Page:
what I’ve learned from Rachel Hollis about creating habits

what I’ve learned from Rachel Hollis about creating habits

I was so excited when Rachel Hollis’ new book, Girl, Stop Apologizing, came out in March! I always listen to these sorts of books on audiobook (I have an Audible subscription and totally recommend it!) and this one was especially good. Rachel Hollis has a great way of speaking and is a very engaging narrator. Plus, I love listening to authors narrate their own books! They tell the story in a completely different way.

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Anyway: If I had to choose between both of Rachel’s self-help and personal development books, I would definitely choose Girl, Wash Your Face as the better of the two. But both are great listens, and I recommend both.

Now, let’s get down to business. The major takeaway I took from Girl, Stop Apologizing was: There is a better way to form habits than the way you’re trying to do it now. I want to share what I learned about breaking bad habits and forming new ones from Rachel.

Focus on one at a time.

It is really easy to start on January 1 and say: I am going to work out daily, eat clean, read for 30 minutes every day and cut out dairy. And it is really easy to do one of those things, maybe two – but harder to master all four at once. Is it possible to do all four at once?

Yes, but when they are new behaviors, Rachel Hollis advises that you focus on one at a time. For me, I’m working on being more dairy conscious in April – choose dairy-free options when they’re available, and take precautions in advance when they aren’t.

I tried to do this in January and February, too, but I was also juggling three other “habits” I wanted to form. It made it harder for me to focus, and easy to just pick one to focus on every day instead of consistently working at all three.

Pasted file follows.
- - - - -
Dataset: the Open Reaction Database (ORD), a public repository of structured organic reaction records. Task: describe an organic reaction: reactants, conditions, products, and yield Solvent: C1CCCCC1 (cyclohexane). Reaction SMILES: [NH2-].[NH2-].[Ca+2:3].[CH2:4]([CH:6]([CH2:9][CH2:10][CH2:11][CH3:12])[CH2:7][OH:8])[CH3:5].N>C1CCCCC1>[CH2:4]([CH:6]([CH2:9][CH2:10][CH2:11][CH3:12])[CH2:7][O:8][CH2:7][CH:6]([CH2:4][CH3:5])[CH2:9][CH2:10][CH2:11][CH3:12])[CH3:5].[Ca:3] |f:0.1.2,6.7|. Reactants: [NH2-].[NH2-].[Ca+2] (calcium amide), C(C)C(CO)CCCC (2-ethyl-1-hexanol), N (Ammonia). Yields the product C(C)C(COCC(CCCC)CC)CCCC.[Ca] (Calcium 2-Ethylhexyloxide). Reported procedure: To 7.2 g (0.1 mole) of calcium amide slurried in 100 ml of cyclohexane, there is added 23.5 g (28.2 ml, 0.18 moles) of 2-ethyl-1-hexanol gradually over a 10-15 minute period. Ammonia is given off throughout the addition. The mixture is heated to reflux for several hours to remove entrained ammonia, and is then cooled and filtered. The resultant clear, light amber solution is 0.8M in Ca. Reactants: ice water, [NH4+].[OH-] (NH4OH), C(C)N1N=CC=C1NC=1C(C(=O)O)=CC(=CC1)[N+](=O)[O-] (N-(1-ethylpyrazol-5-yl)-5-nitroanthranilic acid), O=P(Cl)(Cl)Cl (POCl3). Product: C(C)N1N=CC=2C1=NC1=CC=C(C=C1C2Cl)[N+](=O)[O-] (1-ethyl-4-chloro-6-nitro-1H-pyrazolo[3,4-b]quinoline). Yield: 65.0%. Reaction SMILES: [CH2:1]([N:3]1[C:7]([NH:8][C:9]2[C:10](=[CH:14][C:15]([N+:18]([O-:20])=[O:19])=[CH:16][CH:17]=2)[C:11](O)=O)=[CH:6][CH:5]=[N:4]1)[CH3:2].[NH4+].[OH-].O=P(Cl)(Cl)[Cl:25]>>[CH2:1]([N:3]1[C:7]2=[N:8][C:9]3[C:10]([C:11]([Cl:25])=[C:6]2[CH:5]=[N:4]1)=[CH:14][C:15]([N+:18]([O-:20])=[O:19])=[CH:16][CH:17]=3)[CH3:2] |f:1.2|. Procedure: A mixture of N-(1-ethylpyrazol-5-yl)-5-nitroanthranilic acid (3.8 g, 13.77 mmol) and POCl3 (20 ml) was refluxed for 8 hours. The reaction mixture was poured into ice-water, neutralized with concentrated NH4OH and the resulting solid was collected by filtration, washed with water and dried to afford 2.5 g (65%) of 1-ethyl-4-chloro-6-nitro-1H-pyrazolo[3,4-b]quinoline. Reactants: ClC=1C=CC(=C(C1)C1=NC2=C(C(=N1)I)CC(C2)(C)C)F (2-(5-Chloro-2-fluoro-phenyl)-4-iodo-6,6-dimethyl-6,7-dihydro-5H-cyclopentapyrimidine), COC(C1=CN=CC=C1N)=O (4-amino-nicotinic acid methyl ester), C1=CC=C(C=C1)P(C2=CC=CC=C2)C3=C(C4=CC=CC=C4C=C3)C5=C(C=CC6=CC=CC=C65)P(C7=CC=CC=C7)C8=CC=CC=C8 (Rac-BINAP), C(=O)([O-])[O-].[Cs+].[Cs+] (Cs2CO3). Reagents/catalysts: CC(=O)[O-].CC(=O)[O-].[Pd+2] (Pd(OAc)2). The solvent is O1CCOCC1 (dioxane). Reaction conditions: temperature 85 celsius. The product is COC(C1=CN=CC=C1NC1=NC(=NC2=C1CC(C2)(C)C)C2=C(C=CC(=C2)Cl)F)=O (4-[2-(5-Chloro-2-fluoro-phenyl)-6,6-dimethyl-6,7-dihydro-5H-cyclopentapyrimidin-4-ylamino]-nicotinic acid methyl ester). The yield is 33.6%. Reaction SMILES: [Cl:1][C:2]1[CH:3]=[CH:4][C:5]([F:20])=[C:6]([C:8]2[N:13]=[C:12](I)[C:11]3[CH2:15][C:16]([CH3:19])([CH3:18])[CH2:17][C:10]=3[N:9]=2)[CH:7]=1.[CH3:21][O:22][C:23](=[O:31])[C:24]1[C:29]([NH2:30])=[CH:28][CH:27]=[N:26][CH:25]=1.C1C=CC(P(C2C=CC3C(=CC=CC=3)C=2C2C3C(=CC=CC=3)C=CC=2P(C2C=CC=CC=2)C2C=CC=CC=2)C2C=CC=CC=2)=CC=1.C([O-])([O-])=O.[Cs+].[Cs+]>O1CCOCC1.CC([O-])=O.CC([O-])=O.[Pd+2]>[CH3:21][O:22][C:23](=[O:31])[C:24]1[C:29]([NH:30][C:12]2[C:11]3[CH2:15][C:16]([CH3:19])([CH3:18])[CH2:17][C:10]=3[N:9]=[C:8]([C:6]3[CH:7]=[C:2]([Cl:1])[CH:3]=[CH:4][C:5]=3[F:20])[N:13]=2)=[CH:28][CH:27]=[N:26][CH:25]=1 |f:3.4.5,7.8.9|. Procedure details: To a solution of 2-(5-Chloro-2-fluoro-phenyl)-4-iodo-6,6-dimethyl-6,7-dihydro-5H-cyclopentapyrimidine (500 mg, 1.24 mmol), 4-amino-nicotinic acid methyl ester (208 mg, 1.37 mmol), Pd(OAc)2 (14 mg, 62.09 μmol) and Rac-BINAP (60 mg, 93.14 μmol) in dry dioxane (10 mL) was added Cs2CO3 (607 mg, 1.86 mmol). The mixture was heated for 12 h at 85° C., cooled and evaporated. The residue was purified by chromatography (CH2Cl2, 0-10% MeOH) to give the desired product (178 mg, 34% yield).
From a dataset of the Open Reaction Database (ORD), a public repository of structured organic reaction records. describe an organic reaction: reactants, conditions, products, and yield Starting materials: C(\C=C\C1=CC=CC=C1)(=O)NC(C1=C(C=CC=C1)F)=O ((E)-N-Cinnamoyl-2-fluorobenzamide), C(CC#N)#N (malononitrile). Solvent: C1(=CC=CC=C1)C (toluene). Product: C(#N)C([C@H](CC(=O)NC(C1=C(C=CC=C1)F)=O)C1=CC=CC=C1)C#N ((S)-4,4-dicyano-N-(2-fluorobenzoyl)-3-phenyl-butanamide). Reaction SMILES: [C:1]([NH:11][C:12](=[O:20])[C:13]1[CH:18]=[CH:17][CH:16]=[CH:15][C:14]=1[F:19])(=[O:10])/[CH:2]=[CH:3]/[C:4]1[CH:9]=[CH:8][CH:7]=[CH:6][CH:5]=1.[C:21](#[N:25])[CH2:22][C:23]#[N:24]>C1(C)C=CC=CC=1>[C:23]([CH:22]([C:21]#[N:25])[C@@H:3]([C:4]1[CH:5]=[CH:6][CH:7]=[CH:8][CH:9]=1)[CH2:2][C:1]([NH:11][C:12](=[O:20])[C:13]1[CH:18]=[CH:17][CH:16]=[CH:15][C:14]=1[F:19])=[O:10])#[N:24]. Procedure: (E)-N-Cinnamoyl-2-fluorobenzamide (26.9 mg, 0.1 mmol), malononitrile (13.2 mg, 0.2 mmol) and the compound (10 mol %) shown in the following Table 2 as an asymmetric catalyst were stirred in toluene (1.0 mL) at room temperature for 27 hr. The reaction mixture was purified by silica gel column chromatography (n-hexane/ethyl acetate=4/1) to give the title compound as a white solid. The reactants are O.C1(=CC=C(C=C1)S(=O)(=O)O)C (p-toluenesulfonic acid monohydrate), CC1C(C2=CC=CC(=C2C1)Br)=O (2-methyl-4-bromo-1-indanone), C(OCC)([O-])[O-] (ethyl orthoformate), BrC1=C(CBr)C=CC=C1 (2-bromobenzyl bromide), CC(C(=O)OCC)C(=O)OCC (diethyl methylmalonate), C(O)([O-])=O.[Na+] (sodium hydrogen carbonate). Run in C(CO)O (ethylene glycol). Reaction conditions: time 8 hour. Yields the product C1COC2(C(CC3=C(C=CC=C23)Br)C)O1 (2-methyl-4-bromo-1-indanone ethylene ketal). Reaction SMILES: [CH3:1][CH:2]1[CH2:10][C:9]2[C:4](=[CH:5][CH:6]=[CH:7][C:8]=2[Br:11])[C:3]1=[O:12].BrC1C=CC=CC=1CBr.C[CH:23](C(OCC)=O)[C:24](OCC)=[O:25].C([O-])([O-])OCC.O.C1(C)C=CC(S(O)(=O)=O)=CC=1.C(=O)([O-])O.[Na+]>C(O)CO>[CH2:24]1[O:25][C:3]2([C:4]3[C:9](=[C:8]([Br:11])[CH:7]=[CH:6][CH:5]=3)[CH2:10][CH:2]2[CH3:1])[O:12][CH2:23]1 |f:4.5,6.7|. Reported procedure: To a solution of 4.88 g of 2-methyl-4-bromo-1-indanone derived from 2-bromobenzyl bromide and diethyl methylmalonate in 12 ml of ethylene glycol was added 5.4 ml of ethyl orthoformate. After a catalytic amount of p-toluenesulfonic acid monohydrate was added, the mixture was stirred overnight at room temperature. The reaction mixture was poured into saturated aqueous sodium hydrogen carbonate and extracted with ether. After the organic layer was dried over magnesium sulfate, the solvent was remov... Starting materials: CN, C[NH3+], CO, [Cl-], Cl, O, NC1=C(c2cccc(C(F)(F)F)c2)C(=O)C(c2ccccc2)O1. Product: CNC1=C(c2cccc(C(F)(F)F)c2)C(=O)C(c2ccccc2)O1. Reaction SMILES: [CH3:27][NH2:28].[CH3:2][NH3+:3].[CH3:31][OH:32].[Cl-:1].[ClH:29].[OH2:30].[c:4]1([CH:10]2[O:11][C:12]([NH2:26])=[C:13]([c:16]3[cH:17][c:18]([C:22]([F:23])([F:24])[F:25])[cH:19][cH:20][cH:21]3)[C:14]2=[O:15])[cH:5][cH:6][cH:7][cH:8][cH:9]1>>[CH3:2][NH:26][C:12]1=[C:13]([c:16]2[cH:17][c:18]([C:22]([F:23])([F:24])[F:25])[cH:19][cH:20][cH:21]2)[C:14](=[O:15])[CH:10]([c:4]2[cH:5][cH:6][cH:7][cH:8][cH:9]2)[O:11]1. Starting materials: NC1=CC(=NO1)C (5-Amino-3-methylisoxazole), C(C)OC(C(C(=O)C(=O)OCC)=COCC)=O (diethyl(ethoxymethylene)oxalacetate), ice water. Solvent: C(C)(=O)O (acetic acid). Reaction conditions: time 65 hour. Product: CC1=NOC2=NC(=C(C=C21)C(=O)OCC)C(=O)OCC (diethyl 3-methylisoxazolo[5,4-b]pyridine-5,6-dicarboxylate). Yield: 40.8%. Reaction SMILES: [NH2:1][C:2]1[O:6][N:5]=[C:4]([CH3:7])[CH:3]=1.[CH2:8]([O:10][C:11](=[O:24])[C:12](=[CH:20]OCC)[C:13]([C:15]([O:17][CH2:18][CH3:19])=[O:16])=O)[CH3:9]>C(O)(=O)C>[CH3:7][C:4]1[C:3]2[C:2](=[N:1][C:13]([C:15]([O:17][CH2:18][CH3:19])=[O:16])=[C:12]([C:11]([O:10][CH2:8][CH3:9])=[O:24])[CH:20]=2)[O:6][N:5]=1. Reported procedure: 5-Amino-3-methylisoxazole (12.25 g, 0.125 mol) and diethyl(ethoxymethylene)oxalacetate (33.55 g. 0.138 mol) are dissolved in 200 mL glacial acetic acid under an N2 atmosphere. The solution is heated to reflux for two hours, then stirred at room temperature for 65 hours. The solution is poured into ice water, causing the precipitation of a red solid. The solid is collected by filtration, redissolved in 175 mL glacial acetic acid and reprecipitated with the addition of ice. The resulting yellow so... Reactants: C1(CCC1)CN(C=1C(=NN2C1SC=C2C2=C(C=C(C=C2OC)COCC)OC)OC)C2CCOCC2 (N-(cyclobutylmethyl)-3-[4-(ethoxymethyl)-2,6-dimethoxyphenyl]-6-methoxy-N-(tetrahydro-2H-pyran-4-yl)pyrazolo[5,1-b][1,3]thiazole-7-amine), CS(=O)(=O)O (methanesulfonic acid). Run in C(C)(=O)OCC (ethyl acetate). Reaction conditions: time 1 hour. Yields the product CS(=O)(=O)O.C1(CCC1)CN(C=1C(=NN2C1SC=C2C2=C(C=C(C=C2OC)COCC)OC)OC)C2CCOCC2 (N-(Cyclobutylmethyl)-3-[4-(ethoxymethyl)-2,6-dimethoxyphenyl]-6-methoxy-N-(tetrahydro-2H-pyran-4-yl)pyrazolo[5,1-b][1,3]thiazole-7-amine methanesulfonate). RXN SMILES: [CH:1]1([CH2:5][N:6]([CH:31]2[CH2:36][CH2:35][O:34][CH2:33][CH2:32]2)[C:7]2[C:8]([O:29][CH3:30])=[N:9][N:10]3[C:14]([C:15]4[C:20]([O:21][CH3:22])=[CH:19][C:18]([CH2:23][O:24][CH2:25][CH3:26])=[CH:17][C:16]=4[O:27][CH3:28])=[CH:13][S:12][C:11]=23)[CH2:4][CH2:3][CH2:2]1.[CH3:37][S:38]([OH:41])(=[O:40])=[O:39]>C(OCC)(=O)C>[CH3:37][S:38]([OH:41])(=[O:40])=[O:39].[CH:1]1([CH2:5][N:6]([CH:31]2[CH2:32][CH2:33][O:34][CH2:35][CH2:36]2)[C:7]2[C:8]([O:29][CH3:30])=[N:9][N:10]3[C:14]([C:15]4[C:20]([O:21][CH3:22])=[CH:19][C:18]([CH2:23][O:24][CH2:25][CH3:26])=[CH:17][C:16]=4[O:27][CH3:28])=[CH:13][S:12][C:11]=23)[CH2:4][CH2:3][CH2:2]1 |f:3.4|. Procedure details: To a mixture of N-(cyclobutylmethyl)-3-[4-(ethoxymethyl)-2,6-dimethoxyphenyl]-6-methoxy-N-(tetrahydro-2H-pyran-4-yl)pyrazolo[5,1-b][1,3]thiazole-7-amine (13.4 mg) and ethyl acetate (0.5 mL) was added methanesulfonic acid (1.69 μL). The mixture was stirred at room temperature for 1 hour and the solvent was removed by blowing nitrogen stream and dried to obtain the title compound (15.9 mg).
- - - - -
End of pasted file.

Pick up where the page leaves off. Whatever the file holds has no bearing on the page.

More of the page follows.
Do it for 30 days.

Rachel says if you can do it for 30 days, it will become a habit. That’s 30 consecutive days.

This is easy enough. But it’s not easy, at the same time.

I’m handling this by adding my new habit to my to do list every day for 30 days, and prioritizing it. I also have a habit tracker spreadsheet where I track my habits across 30 days – and each month, once I’ve mastered one, I can add another.

If you cheat, start over.

This is the hardest thing that Rachel Hollis recommends – if you are trying to be more dairy conscious, and you do a great job for five days… but on the sixth day, you drink a milkshake without taking Lactaid in advance… You don’t get to start again on the seventh day, trucking along.

Nope. Go back to square one.

This will be the hardest, but most effective, method for me. I am super competitive with myself, so I will hate to start back at square one!

Girl, Stop Apologizing

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